We just saw an excellent film at the Tribeca Film Festival: Kassim the Dream. It's a documentary about Kassim Ouma, a Ugandan boxer and former soldier. He was kidnapped at age 6 by a rebel army, which later became the government army. He came to the U.S. to participate in an international military boxing competition--and he stayed, becoming a deserter to the Ugandan army that had forced him to join, and opening the way for a new, soaring career.
He's a remarkable person--witty, vivacious, decent and incredibly resilient. He's not presented as a pure victim or saint. As a child, he was forced to kill and torture--and he found some of that to be "fun"; his conscience developed later. The film shows an uneasy interplay between Kassim and the Ugandan authorities, as he seeks a pardon for desertion and permission to visit Uganda.
Kassim was present at the showing to answer questions, with filmmaker Kief Davidson. The audience was very impressed by the film and its subject. Davidson seems a thoughtful and very honest type, and Kassim was shy but engaging (though there was one lame question from the audience when a woman probed Kassim as to why he was seen on film wearing colors of Jamaica, not his native Uganda--as if he needed to prove his ethnic or national bona fides to her).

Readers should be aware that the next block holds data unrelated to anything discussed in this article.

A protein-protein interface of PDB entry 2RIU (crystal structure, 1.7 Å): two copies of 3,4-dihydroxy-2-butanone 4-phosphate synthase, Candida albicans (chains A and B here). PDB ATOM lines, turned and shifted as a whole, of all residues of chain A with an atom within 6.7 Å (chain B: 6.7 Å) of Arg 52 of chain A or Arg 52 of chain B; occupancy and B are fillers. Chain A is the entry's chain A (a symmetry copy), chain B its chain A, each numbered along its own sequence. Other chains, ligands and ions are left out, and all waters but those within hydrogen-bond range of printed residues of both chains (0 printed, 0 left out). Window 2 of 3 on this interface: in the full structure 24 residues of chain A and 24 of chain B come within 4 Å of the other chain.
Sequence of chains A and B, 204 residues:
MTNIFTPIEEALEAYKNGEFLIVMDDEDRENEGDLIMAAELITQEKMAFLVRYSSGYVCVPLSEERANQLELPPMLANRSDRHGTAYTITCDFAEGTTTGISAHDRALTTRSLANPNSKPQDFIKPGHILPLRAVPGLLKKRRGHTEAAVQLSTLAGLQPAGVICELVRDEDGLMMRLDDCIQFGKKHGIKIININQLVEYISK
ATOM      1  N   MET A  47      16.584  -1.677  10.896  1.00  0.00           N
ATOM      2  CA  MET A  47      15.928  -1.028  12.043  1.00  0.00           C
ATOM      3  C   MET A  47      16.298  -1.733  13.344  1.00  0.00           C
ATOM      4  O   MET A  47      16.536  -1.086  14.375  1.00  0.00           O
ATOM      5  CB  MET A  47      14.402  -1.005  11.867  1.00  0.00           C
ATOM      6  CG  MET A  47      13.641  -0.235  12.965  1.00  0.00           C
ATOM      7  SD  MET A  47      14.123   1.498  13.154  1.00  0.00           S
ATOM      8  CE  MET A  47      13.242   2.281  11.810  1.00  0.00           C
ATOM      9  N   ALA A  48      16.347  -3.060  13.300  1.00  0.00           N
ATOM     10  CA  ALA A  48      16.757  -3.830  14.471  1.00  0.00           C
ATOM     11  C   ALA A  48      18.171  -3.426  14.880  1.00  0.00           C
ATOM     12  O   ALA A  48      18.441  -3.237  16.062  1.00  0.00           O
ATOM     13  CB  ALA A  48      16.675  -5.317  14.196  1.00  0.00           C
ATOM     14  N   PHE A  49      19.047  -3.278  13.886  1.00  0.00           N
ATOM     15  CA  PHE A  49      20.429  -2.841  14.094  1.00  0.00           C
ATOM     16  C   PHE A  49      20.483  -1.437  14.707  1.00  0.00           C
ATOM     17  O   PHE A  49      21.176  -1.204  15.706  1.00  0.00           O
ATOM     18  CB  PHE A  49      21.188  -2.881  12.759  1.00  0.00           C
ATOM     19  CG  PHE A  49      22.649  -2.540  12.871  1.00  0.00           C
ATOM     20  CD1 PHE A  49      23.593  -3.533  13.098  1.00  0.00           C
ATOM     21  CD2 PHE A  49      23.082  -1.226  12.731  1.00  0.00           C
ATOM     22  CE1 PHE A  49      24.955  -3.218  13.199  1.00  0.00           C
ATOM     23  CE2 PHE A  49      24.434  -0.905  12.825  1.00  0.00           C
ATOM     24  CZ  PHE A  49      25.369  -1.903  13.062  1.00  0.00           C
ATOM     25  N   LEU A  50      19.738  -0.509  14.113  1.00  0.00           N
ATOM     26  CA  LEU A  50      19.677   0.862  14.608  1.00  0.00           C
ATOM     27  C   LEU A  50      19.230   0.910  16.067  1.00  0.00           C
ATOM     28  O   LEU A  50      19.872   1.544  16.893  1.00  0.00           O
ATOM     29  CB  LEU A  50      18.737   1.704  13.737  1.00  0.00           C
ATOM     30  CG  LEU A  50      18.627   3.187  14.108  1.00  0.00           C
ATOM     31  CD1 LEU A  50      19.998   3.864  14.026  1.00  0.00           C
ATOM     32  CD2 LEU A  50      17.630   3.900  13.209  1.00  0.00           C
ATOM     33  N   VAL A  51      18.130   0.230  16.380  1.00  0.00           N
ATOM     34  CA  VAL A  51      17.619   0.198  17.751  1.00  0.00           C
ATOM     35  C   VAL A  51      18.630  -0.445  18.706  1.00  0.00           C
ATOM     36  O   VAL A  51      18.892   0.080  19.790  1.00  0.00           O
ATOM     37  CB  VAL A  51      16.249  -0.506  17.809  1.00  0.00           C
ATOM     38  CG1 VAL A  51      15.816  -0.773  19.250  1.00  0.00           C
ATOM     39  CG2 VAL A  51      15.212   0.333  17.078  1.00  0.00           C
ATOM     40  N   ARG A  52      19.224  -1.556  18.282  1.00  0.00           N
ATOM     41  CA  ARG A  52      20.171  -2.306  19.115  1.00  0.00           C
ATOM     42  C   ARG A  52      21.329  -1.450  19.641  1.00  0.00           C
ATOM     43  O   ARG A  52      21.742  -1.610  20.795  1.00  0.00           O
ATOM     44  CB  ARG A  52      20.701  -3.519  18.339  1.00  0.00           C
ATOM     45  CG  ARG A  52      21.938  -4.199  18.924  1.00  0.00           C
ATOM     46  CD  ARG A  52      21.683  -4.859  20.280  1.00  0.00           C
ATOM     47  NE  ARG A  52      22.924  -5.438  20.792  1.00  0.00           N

An interesting question is how the Ugandan government will react to this film, which notes that the present government emerged from the same force that kidnapped Kassim and committed numerous atrocities. One hopes the authorities in Kampala will take the diplomatic approach that this film is part of their troubled country's needed reconciliation.